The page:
Sunday, November 6, 2011

Jazz à Dakar

We've traded in Hip Hop for Jazz and Saturday night was no exception in terms of 2 hours of musical enjoyment while we put aside the bombardment of people who jostle on the street for attention by starting a conversation of "Don't you remember me?". This happened to Manning just the other day - these things happen so suddenly in terms of being diverted but now with a heightened sense of knowledge on this 'scam'.  Then he says "I'm a friend of  "so and so"  (where now the name can be anyone we've actually met - Oumar, Amadou, Babacar - but know it is not true)  and don't you remember?" and Manning said "where?" and then the guy said "Burkina-Fasso" (so laughable now-having never been there and knowing the scam) then Manning plays along and said "when" and he replied "2008 in South Africa" At that point Manning chuckled and walked away to only have him seek out his next target. 

One thing is for sure, we always know within the walls of the Cultural Center, you are safe from this predatory behavior. Here, you can put your guard down and  let the music just take you away.

This weekend was two evenings of Jazz but did not realize it was a 'festival' - thinking we were going to see Jazz de l’Orchestre National du Sénégal (but they only played on Friday) and we had tickets for Saturday. We still ended up with some enjoyable sounds starting off with  Abdou Guité Seck - who is noted for his music of  Mbalax (or Mbalakh) which taken from Wikipedia -  is the national popular dance music of Senegal and The Gambia.  Mbalax is a fusion of popular Western music and dance such as jazz, soul, latin and rock blended with sabar, the traditional drumming and dance music of Senegal - played with one hand and one stick.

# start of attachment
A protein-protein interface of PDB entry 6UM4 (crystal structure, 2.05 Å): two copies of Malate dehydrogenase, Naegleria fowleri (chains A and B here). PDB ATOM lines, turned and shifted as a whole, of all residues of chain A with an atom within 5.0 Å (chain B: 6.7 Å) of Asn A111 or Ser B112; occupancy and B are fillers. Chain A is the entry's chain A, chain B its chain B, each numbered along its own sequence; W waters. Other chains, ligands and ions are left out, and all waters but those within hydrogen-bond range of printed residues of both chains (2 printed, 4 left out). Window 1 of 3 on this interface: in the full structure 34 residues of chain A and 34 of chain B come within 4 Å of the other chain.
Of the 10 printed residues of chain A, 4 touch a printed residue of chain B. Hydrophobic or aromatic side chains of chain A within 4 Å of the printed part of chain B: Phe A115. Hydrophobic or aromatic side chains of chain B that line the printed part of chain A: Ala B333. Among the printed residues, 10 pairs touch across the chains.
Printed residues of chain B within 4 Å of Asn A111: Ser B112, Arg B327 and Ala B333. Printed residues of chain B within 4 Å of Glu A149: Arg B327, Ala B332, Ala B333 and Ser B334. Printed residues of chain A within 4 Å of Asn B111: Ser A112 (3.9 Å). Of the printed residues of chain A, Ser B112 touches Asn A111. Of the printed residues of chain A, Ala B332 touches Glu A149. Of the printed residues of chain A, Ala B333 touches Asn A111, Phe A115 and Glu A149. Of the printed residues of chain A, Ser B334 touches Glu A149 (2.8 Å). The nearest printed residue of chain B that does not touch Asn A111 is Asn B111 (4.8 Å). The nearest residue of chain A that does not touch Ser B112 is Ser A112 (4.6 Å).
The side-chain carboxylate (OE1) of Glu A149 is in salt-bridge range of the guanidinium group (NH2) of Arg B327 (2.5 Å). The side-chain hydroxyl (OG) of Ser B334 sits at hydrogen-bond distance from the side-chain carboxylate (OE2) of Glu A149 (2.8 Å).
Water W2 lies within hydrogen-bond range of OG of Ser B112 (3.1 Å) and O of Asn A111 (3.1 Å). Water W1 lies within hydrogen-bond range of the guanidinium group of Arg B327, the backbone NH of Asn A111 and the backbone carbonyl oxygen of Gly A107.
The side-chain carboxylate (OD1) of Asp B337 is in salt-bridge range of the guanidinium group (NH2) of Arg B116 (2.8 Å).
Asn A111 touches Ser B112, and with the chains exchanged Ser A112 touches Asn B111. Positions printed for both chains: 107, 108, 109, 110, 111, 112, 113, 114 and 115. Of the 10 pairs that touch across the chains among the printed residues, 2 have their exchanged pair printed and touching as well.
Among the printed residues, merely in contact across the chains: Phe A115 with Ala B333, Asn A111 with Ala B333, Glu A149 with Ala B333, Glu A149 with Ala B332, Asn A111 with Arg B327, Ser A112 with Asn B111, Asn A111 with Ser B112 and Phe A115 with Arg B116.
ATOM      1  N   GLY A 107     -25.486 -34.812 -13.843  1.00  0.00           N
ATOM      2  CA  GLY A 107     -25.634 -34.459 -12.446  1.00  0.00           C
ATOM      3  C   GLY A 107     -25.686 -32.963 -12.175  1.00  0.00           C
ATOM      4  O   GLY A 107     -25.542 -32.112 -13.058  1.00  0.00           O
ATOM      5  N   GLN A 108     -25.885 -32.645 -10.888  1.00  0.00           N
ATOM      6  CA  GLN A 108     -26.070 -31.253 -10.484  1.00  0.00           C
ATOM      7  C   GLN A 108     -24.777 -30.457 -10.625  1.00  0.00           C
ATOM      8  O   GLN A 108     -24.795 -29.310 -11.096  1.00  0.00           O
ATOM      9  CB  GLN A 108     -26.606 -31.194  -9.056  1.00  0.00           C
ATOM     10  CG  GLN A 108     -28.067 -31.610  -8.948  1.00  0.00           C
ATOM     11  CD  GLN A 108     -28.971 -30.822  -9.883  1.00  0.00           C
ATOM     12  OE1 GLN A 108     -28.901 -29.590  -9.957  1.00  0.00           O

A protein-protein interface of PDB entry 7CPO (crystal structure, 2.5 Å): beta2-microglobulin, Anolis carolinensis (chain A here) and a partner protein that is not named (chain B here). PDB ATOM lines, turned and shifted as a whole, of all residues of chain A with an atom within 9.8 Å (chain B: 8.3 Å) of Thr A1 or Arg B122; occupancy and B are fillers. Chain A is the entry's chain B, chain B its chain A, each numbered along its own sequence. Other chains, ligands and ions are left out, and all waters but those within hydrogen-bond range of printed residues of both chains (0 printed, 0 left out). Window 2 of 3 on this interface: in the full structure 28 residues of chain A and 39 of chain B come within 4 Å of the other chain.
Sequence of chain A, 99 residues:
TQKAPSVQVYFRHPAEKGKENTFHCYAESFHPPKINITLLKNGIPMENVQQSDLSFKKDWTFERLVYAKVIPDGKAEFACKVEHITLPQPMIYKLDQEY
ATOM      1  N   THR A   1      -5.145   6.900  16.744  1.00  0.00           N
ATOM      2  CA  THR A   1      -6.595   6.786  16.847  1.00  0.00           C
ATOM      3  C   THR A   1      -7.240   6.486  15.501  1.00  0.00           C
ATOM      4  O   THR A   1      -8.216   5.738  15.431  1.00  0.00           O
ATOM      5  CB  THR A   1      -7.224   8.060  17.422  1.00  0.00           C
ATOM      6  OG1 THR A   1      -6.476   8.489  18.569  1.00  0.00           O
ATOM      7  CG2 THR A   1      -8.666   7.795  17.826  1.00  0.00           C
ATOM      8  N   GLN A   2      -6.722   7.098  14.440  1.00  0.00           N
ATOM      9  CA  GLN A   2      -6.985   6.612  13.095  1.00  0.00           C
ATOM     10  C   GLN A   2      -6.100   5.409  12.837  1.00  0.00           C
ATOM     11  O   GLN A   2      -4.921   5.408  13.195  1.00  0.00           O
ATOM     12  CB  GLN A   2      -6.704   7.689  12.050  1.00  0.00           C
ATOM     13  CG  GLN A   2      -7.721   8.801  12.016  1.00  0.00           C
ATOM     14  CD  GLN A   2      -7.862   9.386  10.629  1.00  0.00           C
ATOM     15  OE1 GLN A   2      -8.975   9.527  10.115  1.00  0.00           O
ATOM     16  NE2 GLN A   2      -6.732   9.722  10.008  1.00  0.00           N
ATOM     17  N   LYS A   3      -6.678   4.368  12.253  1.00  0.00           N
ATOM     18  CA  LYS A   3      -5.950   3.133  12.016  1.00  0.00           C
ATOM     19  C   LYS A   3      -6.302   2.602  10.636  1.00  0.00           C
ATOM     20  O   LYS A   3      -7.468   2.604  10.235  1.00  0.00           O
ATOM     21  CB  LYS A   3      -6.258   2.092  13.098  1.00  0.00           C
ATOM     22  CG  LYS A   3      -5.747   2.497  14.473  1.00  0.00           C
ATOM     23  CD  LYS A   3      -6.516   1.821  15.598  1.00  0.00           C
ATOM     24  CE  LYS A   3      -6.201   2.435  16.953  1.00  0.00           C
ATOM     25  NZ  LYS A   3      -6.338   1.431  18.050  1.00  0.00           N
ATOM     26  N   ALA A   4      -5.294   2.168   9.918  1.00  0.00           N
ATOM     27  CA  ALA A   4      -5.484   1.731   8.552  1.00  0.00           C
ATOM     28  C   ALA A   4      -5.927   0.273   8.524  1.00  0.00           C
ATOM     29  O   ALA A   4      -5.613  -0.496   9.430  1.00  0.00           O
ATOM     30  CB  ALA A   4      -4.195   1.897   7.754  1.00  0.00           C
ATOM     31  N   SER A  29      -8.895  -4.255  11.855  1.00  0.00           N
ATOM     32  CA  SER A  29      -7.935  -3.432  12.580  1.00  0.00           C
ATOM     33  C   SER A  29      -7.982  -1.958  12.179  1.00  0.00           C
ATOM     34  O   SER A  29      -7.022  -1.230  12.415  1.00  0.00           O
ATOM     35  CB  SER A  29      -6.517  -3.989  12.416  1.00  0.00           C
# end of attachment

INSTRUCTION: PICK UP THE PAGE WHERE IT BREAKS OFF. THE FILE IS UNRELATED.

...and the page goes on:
Just about the time the first set was to end - it was evident Parker and Addison were overly restless. The chairs are not even that comfortable to fall asleep in or to stretch out on  What to do. What to do. Two things  - 1. Given the Institut is so close to home - an executive decision was made - I would walk them back to the apartment - ensure they got settled in with their pj's and a book and return  AND  2. Next time, we're pretty sure because of the lateness of these shows - providing them with some popcorn, a cell phone and a movie - they can manage themselves at home for a few hours and be much happier.

I would return just in time to settle in with Manning to hear - Senegalese bass player - NDioba - nicknamed Ndiobass because of his bass playing with an infectious groove - as one review described; he also has a knack for melody and a beautiful voice. A refreshing atmosphere pervades the music. He was clearly playing to the audience of his own country and enjoying it.

A quote from Ndioba "Music is a universal language. It can help to bring people together whether they are rich or poor, black or white, young or old. It is about exploring and appreciating life within all its forms. Diversity is like spices in the food. It is why in my solo material I mix African groove with jazz, salsa, funk, hip-hop, reggae, world music and pop. "  

I think at the end of the night I would agree we got a nice mix of music but we're still looking for "the Jazz". Up next Bembeya-Jazz in December  ;+}

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